Management Strategies for Private Property Owners

Integrated Pest Management (IPM)

Use of a variety of integrated pest management (IPM)/Plant Health Care (PHC) approaches, which combine multiple management tools, is highly encouraged.

Management of Japanese beetle is complicated because adults and grubs (larvae) are very different from one another and cause injury to a variety of hosts. Control of just one life stage will not necessarily guarantee control of the other.

Successful management strategies for this invasive pest are most effective when more than one of the following techniques are utilized:

 

1. Utilize plants that are not susceptible to Japanese beetle whenever possible.   This can mean many things to many people; while one might not want to plant roses, grapes or other highly attractive plants in their landscape, another might choose to eliminate turfgrass or other attractive plants.

 

2. Reduce irrigation to turfgrass areas.  Japanese beetle adult females seek out well irrigated Kentucky bluegrass or other turfgrasses in which to lay their eggs.  Try to make this area as unattractive to the pest as possible.

 

3. Hand pick or physically remove adults.  Research suggests that this is actually a very effective management strategy as it reduces feeding-induced plant volatiles.  It’s the plant volatiles emitted when a beetle feeds that attracts more and more.  So by picking the beetles off and dropping them into a bucket of soapy water each evening, there are fewer beetles which leads to less feeding and less volatiles released to attract more beetles.  Japanese beetles drop readily when disturbed to they can easily be collected by holding a jar or container beneath filled with soapy water.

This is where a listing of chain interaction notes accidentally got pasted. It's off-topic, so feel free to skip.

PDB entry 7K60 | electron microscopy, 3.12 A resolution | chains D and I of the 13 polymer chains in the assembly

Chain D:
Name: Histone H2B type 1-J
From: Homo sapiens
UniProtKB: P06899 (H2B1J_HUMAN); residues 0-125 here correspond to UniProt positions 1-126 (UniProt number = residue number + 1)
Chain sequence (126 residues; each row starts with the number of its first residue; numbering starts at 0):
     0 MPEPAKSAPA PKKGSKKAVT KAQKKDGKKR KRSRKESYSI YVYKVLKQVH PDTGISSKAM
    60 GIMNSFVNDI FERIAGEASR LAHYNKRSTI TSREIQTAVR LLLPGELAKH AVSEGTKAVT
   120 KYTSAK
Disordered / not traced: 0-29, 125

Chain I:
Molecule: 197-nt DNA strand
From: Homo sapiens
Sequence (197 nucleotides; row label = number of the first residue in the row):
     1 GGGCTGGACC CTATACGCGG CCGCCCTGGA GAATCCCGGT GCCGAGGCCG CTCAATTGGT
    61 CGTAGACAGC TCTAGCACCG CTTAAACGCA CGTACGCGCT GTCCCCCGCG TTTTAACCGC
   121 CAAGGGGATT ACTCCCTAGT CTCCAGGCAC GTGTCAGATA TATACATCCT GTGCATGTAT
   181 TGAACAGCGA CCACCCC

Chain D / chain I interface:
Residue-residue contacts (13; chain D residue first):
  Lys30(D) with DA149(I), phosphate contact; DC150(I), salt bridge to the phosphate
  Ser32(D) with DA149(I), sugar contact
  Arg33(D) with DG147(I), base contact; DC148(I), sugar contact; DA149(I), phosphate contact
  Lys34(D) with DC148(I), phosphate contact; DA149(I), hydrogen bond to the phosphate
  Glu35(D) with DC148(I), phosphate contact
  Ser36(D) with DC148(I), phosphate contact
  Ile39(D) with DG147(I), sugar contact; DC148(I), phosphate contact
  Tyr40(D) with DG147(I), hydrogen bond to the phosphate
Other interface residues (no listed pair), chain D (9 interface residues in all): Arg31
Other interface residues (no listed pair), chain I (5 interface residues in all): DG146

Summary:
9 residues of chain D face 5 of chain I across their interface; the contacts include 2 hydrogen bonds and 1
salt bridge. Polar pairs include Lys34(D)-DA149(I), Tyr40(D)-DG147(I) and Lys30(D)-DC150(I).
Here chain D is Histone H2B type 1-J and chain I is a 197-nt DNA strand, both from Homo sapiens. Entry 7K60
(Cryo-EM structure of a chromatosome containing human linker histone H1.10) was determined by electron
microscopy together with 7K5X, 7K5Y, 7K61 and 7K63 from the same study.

4. Use of biological controls. Many biological controls for Japanese beetle have been researched.

  1. Currently, the use of entomopathogenic nematodes (microscopic rounds worms that only parasitize insects) has been shown to be effective for controlling grubs.  Cost of implementation is high and results are inconsistent when compared to conventional controls.  Available in many garden centers or by mail order, Steinernema glaseri and Heterorohabiditis bacteriophora may be effective controls if attention to pre and post irrigation is noted.
  2. An additional biological control called Milky Spore, a bacterial disease of grubs, can also be purchased for Japanese beetle control, however, research has not shown this product to be very effective.
  3. Alternative controls such as products containing azadiractin a derivative from neem seeds are also labeled for control of Japanese beetle.  Look for trade names such as Bioneem, Aazatin or Azasol.  While these products may provide a short, but effective impact on adults they must be reapplied frequently.
  4. Animals such as chickens feed on Japanese beetles.

 

5. Use of labeled pesticide controls. Insecticide treatment of turf to control larvae (grubs) has been the most common and largely the most effective management strategy employed against Japanese beetle. The timing of insecticide applications is critical. Use insecticides for grub control in early summer, for control of adults, apply when feeding and damage are observed. Always read and follow pesticide label directions. Many of the insecticides that control Japanese beetle are also highly toxic to bees and other pollinators.  Pesticide labels will contain information describing how to use the product while protecting pollinators.  It is essential and the law that all applicators of pesticides follow the pesticide label.  Avoid application of pesticides to all blooming plants when pollinators are active in the area.